• fstype="auto" can be changed to any type that is present in /usr/bin/mount.type. "auto" should work fine in most cases. Use fstype="crypt" so that the loop device gets closed at logout for volumes needing it.
  • Add mount options, if needed. Note that mount.cifs does not read smb.conf and so all options must be specified. In the example, uid matches the local smb.conf parameter idmap config ... : range = so that pam_mount is not called for a Unix only user. Kerberos is indicated by krb5, SMB3.0 is specified because the other end may not support SMB1 which is the default. Signing is enabled with the i on the end of krb5i. See mount.cifs(8) for more details.

Veracrypt volumes

pam_mount doesn't support Veracrypt volumes natively, but there is a workaround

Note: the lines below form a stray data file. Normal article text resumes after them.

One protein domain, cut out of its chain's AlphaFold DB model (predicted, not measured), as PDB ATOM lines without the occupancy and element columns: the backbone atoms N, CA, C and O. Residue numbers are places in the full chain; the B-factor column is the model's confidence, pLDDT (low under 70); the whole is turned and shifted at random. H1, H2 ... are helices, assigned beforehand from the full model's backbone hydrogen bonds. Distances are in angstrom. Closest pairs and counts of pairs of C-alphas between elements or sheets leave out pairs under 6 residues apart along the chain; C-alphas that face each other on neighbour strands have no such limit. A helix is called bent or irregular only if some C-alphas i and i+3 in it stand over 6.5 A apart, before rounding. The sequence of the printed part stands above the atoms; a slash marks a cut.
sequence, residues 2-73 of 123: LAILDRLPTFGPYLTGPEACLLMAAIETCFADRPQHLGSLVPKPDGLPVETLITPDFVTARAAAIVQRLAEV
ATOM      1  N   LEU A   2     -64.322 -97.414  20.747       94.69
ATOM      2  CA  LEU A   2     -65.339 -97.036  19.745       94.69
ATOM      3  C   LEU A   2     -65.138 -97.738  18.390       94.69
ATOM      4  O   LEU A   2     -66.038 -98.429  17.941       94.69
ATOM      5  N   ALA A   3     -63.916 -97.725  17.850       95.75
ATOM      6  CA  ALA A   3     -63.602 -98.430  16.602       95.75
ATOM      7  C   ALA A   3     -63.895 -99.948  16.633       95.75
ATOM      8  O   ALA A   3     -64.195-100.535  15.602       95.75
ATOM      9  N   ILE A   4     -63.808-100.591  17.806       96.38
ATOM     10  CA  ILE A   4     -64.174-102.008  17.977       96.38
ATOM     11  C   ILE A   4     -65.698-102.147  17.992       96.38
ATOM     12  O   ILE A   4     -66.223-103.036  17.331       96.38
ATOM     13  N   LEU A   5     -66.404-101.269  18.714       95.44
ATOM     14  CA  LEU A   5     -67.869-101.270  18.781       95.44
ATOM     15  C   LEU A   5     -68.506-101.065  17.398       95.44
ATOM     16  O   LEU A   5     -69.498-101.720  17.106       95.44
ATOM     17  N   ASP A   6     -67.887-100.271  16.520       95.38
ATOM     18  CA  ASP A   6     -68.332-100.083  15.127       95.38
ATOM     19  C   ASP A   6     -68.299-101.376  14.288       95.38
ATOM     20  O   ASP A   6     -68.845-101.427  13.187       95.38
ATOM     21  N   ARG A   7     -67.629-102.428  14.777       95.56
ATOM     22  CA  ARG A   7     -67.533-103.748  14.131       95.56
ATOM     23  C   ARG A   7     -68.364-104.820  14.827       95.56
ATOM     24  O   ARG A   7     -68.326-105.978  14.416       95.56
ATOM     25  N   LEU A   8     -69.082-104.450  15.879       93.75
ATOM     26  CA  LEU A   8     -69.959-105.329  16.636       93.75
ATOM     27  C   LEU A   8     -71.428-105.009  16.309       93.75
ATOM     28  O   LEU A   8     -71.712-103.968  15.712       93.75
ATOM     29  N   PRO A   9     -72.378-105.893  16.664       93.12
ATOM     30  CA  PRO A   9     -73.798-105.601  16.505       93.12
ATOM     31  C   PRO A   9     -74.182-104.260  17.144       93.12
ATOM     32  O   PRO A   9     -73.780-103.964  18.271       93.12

/etc/security/pam_mount.conf.xml
<volume user="username" fstype="crypt" path="/dev/disk/by-partuuid/partition_uuid" mountpoint="vcrypt"/>
<volume user="username" fstype="auto" path="/dev/mapper/vcrypt" mountpoint="/media/mountpoint"/>

<cryptmount>cryptsetup --veracrypt open --type tcrypt %(VOLUME) %(MNTPT)</cryptmount>
<cryptumount>cryptsetup close %(MNTPT)</cryptumount>

If you also have LUKS volumes, you can use a different fstype for Veracrypt volume instead of crypt with cryptmount/cryptumount, for example ncpfs with ncpmount/ncpumount. Just make sure you don't use NCP filesystem.

F2FS encryption

There is a trick to make pam_mount add a F2FS decryption key to your session keyring. The salt you chose when encrypting directory(es) with f2fscrypt needs to match the one in /etc/security/pam_mount.conf.xml (0x1111 in below example) and passphrase needs to match the user's login password. This example assumes you're not mounting FUSE filesystems with pam_mount. If you do, choose a different <*mount> tag pairs instead of <fusemount> and <fuseumount>, like <ncpmount>/<ncpumount>.